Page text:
Physicists have identified a new state of matter whose structural order operates by rules more aligned with quantum mechanics than standard thermodynamic theory. In a classical material called artificial spin ice, which in certain phases appears disordered, the material is actually ordered, but in a "topological" form.
"Our research shows for the first time that classical systems such as artificial spin ice can be designed to demonstrate topological ordered phases, which previously have been found only in quantum conditions," said Los Alamos National Laboratory physicist Cristiano Nisoli, leader of the theoretical group that collaborated with an experimental group at the University of Illinois at Urbana-Champaign, led by Peter Schiffer (now at Yale University).
Physicists generally classify the phases of matter as ordered, such as crystal, and disordered, such as gases, and they do so on the basis of the symmetry of such order, Nisoli said.
"The demonstration that these topological effects can be designed into an artificial spin ice system opens the door to a wide range of possible new studies," Schiffer said.
Specialized material maintained puzzling energy levels in experiments
In the new research, the team explored a particular artificial spin ice geometry, called Shakti spin ice. While these materials are theoretically designed, this time, the discovery of its exotic, out-of-equilibrium properties proceeded from experiments to theory.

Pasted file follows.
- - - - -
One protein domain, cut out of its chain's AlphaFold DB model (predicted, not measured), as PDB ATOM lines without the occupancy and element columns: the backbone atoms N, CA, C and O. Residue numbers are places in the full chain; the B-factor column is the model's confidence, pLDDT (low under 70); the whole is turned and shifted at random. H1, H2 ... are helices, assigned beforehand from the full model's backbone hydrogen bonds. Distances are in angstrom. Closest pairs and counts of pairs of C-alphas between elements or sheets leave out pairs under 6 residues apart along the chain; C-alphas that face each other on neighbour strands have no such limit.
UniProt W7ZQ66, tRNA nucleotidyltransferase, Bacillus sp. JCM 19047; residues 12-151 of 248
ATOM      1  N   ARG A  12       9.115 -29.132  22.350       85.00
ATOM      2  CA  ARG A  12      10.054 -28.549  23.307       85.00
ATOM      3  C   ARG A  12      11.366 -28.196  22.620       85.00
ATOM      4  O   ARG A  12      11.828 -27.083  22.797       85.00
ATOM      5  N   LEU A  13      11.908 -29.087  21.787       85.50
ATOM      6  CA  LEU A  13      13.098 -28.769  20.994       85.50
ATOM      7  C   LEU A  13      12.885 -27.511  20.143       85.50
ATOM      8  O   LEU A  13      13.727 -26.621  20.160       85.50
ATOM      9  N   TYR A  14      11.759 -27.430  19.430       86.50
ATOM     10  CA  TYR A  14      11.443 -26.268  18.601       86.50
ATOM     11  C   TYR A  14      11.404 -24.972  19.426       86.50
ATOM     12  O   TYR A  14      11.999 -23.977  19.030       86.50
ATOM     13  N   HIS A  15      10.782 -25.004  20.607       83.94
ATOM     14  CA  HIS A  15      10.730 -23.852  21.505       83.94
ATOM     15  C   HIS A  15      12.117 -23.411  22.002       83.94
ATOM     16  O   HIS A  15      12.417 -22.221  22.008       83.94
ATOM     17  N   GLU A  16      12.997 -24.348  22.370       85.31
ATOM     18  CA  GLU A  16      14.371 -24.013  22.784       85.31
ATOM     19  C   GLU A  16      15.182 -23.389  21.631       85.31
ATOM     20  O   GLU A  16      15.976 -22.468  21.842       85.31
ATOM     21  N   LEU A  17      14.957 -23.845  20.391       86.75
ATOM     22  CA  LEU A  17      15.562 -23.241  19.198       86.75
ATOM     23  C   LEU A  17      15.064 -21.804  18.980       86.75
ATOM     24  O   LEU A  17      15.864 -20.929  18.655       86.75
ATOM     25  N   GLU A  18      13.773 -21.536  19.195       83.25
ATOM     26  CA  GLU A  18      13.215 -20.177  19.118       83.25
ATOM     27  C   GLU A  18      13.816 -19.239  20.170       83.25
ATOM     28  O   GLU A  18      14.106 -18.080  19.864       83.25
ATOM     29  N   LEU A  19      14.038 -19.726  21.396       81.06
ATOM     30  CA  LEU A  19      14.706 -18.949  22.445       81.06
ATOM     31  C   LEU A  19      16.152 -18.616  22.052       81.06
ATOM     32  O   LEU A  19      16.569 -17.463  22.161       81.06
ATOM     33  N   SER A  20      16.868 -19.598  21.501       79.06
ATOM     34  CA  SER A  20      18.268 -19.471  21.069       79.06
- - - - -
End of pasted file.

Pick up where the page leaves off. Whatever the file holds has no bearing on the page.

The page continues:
Performing photoemission electron microscopy characterization at the U.S. Department of Energy's Advanced Light Source at Lawrence Berkeley National Laboratory, Schiffer's team revealed something puzzling: Unlike other artificial spin ices, which could reach their low-energy state as temperature was reduced in successive quenches, Shakti spin ice stubbornly remained at about the same energy level. "The system gets stuck in a way that it cannot rearrange itself, even though a large-scale rearrangement would allow it to fall to a lower energy state," Schiffer said.
Clearly, something was being conserved, but nothing appeared as an obvious candidate in a material artificially devised to provide a disordered spin picture.
Backing off to see the big picture
Moving away from a spin picture and concentrating on an emergent description of the excitations of the system, Nisoli described a low-energy state that could be mapped exactly into a celebrated theoretical model, the "dimer cover model," whose topological properties had been recognized before. Then, data from the experiment confirmed topological charge conservation and thus a long lifetime for the excitations.
"I find it most intriguing because usually theoretical frameworks move from classical physics to quantum physics. Not so with topological order," Nisoli said.
Physical experiments were performed by Schiffer's team at the University of Illinois at Urbana-Champaign and were funded by the U.S. Department of Energy's Office of Science. The kinetics of the material were investigated in real time and real space at the Advanced Light Source.